The first minister has defended his government’s decision to offer a 3% pay rise to NHS workers.
In July, the Health minister announced the increase following a recommendation of the independent pay review body. It's backdated to April this year but unions say it's not enough and is an effective cut in real terms pay.
Mark Drakeford was tackled on it by Plaid Cymru leader Adam Price at the weekly First Minister's Questions session in the Senedd.
Adam Price said the pay offer left healthcare staff feeling “let down, undervalued and ignored” after a year and a half of dealing with the Covid pandemic.
He also criticised Mark Drakeford for refusing to include a higher pay rise in talks with trades unions, a position which led the nurses’ union, the RCN, to walk away from discussions.
The First Minister said he agreed that NHS staff should be paid more for their efforts.
But he said the Welsh Government only had a fixed amount of funding from the UK Government.
He said each 1% pay increase costs £50m - money which would have to come from funding for services.
"In order to fund that 3% pay increase, we have a 1% uplift from the UK Government.
"So, the other 2% we are having to find from within the resources that are available to us for purposes other than pay.
"Every 1% that the pay bill in the NHS rises costs £50 million. So, the Welsh Government is finding, from resources that were not sent to us for pay purposes, £100 million in order to make sure that we met the recommendations of the pay review body.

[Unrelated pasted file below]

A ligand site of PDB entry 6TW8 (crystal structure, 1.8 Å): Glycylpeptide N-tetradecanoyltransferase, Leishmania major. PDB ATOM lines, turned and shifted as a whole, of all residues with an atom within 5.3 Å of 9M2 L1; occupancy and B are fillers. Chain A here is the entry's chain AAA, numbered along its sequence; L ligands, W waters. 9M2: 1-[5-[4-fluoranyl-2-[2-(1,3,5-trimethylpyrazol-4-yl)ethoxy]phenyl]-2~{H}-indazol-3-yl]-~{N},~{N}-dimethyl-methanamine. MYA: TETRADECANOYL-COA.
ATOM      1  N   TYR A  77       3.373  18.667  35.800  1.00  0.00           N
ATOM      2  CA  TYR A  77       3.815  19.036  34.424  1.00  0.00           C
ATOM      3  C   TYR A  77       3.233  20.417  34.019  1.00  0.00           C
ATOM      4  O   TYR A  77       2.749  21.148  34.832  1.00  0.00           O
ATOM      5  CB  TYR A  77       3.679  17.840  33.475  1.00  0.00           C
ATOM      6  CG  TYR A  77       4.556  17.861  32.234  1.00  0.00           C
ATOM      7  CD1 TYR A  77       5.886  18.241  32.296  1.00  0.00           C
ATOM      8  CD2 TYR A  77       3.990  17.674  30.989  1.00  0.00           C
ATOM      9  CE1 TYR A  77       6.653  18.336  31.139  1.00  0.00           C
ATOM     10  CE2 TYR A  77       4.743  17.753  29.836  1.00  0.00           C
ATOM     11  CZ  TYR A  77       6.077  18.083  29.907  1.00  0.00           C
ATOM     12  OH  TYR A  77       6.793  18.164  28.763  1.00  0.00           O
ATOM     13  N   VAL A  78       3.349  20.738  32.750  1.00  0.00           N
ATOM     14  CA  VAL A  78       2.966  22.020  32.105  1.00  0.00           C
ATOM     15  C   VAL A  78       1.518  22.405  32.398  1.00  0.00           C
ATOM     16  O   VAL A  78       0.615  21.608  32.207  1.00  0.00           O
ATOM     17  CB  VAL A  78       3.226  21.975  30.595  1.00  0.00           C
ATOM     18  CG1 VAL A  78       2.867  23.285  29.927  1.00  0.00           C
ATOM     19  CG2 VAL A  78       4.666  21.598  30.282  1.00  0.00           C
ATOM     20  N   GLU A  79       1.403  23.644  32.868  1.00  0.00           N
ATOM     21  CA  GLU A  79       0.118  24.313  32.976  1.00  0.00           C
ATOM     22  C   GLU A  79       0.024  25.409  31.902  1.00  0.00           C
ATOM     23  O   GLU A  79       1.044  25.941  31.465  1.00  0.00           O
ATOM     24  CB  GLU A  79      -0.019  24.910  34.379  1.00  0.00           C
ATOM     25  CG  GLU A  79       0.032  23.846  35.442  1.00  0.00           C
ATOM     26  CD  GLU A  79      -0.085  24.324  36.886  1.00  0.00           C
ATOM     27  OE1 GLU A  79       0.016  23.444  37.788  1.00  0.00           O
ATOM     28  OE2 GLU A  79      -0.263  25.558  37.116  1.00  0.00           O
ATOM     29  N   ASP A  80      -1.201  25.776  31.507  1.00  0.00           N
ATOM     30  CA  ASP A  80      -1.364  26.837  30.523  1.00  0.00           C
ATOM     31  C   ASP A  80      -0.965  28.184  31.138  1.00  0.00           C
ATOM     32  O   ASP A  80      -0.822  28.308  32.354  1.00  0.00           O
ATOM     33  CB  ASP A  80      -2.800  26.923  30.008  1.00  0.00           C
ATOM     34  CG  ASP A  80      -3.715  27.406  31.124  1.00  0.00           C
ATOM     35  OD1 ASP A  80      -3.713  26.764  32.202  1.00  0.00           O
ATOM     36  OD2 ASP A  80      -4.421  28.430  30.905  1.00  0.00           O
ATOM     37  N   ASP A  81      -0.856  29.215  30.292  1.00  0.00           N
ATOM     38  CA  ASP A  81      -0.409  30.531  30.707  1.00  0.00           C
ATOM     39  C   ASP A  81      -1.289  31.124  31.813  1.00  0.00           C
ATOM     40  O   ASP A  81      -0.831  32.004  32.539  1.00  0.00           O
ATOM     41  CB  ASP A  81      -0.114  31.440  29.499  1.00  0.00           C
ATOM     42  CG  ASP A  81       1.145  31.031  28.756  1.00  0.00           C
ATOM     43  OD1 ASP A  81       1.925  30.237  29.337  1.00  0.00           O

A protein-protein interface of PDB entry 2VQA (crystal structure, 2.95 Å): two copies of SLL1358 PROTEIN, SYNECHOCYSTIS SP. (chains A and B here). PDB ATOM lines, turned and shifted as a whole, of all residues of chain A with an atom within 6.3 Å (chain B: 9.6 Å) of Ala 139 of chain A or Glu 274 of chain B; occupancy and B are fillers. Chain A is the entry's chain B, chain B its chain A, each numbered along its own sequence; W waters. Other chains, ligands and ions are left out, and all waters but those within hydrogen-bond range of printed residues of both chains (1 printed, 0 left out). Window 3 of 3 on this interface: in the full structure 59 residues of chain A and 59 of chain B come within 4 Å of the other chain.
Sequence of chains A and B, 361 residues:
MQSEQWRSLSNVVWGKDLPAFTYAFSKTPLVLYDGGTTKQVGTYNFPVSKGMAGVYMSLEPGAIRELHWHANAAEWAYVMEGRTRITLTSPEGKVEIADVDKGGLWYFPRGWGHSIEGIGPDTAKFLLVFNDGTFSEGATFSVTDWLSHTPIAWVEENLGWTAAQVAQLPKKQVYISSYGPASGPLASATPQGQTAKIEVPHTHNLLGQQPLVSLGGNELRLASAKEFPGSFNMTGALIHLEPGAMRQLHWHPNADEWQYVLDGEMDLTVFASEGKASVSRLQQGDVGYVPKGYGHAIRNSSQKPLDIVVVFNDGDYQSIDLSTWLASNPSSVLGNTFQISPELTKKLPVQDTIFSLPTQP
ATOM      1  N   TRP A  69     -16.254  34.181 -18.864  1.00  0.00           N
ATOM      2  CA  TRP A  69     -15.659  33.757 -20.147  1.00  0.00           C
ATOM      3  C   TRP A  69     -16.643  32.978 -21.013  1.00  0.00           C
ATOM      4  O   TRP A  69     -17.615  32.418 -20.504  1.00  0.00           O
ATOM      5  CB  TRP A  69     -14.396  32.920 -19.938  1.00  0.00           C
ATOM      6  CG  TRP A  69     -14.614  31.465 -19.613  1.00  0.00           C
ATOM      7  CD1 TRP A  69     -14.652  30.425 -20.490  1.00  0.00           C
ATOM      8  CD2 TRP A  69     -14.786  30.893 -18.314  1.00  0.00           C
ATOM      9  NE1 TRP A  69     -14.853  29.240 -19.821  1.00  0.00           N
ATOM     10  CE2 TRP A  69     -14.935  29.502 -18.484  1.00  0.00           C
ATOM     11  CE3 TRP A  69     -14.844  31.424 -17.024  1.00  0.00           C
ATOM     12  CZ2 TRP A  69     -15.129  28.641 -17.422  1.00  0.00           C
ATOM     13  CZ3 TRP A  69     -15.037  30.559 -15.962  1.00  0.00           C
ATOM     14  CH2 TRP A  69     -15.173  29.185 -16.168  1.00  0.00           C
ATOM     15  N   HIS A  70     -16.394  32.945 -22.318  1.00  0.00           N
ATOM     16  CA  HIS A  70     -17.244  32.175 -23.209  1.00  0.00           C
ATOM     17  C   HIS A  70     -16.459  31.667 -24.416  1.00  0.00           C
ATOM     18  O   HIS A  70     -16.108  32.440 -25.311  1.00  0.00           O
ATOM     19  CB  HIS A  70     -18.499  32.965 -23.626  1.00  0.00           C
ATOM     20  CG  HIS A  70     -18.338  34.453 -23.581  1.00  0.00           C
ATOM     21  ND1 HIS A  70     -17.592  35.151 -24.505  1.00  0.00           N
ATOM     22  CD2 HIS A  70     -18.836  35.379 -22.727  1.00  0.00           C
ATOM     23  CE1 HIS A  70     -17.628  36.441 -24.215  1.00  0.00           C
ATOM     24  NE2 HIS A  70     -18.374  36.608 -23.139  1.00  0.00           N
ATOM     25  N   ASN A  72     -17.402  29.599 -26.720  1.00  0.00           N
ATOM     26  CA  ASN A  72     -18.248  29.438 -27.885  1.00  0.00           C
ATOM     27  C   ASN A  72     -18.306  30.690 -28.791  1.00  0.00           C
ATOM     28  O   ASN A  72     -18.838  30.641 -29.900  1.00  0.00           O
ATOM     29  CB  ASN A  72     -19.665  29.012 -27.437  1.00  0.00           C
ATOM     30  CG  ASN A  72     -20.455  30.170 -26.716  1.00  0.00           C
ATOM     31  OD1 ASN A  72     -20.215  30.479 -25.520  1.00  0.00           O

"Do I think that that is enough? No, I don't.
"Do I think the Welsh Government can go on finding dollops of £50 million in order to increase the pay award above and beyond what we are funded to do? The answer to that is 'no' as well."
“If more goes into pay,” he said, “there is less of it to provide a service."
Mark Drakeford also urged the RCN to return to negotiations which he said continue to find a “package of measures” to accompany the pay offer.
According to Adam Price, the RCN "wanted to talk to the Government about an across-the-board pay increase and you've refused to engage with them on that.
"You're not convening the pay negotiating committee of the NHS partnership forum, and yet you're supposed to be the Government of social partnership.
The First Minister said: "The Welsh Government continues in negotiations with the major trade unions in Wales on the pay offer.
"The RCN has chosen not to participate in those ongoing discussions. I would urge them to come back around the table, because it is only by discussion that we will be able to find a resolution."